Only minutes from the finish, Barron Heating's kayaker paddled past the racer for Team Aeromech Takes Flight, clinching victory in a neck-and-neck Ski to Sea race Sunday, May 27.
For the second year in a row, Zsolt Szadovszki, kayaker for Barron Heating, was first to cross the finish line at Marine Park in Fairhaven. It was the 10th time since 1996 that Barron finished first.
The Barron team had to survive a brush with disaster to pick up the win: Their mountain biker, Colin Cares, took a wrong turn near the end of the next-to-last leg that ends at Zuanich Point Park.
"I just found myself at a dead end and turned around," Cares said. "I don't know if I had my head down, or the officials weren't ready or what."
The misstep allowed the Team Aeromech mountain biker, Steve Fisher, to take the lead, but the Aeromech kayak hit the water no more than a minute or two ahead of Barron.
In the women's division, Boundary Bay Brewery took its 13th straight win, despite an early challenge from a new team that formed with the goal of beating them: Team Fast and Female.
The race was back and forth between Barron and Aeromech, and at the end, the two teams finished only seconds apart.
"I don't know if we get much closer than that!" hollered John Barron, company owner, who hugged Szadovszki after he finished. "This year, what a photo finish. It just doesn't get any more exciting than that."
Cares, of Boulder, Colo., breathed "a big sigh of relief when (Szadovszki) managed to close it down and pull it out," Barron said.
The Boulder biker's wrong turn turned another potential Barron's runaway into a squeaker.
Fisher, Aeromech's mountain biker, said he had been so far behind Cares that he never even saw him and didn't realize Cares had gone off course.
Neither did Szadovszki, who didn't hear the announcement that the Aeromech mountain biker took over the lead. When the first biker came in, Szadovszki ran out to meet him and grabbed his timing chip. Fisher didn't realize it was the wrong kayaker and tossed the timing strap. As Szadovszki picked it up, the crowd was yelling it was the wrong team. Szadovszki quickly realized his error and handed the strap off to Aeromech kayaker Eric Moll
Moll, of Olympia, stayed ahead for most of the kayak leg across the bay, with Szadovszki following in his wake before passing him with about three minutes of paddling left. Moll described the last leg of the race as incredibly tight, with choppy water keeping things interesting.
"It was a good neck-and-neck battle," Moll said. "It was awesome. It was close - closest race I've been involved in."
Aeromech, an Everett company that works in the aeronautics industry, essentially took over the sponsorship of the Boss Construction team, which took second last year and first the year before. Though the sponsor was different, many of the racers were the same, and so was the level of competition as the team fought to defeat Barron.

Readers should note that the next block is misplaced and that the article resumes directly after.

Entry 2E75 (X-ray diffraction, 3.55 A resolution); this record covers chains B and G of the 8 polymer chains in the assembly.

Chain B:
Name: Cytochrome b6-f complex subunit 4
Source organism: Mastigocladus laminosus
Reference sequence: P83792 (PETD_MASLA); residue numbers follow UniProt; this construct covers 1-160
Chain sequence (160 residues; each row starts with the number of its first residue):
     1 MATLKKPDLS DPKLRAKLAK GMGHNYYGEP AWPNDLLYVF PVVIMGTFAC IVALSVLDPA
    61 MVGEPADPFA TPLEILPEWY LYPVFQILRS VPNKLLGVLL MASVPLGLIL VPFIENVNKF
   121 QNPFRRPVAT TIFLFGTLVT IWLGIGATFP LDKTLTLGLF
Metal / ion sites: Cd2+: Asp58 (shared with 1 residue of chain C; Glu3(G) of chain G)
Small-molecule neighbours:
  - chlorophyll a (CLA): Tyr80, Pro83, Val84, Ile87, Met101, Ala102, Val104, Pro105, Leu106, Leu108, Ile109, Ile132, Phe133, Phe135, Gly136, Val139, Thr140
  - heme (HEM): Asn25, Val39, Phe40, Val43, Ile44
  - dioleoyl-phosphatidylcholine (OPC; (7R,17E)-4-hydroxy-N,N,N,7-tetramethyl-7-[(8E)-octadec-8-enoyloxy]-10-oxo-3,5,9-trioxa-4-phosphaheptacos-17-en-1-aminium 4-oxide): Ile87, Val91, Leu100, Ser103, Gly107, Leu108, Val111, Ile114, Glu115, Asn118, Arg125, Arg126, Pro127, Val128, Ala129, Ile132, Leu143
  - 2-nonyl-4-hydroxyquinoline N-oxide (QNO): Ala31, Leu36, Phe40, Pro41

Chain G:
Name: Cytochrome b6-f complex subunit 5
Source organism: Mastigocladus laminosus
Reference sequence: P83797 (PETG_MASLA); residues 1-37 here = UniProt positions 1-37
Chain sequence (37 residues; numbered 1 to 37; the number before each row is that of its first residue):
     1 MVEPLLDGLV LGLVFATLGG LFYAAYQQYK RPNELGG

"With such a close race, you always want to win," Moll said. "They brought it really hard today, and they deserve to win."
Though winds on the bay shortened the kayak leg by roughly 1.5 miles, the weather was pristine at the start up on the mountain.
"This is the best weather I've ever seen up here," said Brian Gregg, Barron Heating's cross-country skier, who is training for the 2014 Olympics.
Gregg, of Winthrop, was the first person to cross the finish line in his leg, 10 seconds ahead of the No. 2 finisher from R.B. Wick's Warriors.
Aeromech's downhill skier Max Taam of Aspen, Colo., passed three skiers on his way up the hill to secure first place for his team after two legs.
"It's a long race," Taam said of Ski to Sea. "I didn't want to win by a second. I wanted as big a gap for my teammates as I could get."
Because of high winds and waves, race officials shortened the kayak leg, the seventh and final leg, resulting in a roughly 91-mile overall race.
"It was rough," said kayaker Gabe Newton, of R.B. Wick's Warriors, who took third place. "It's like a half-hour sprint into the wind."
Wick's Warriors was a new name in the top finishers this year. The team was put together by Bellingham resident R.B. Wick, who sponsored five teams in Sunday's race.
"This is the best investment I can make," Wick said. "This is incredible. We got on the podium. This is a race in a little corner of Washington and I'd put it against any other race out there."
Technical troubles made most of the results of the Ski to Sea race incorrect or incomplete. Race organizers say it might take days to correct and post them all. Look for results at this Ski to Sea webpage.
Bellingham Herald reporters Kie Relyea, Ralph Schwartz and John Stark contributed to this story.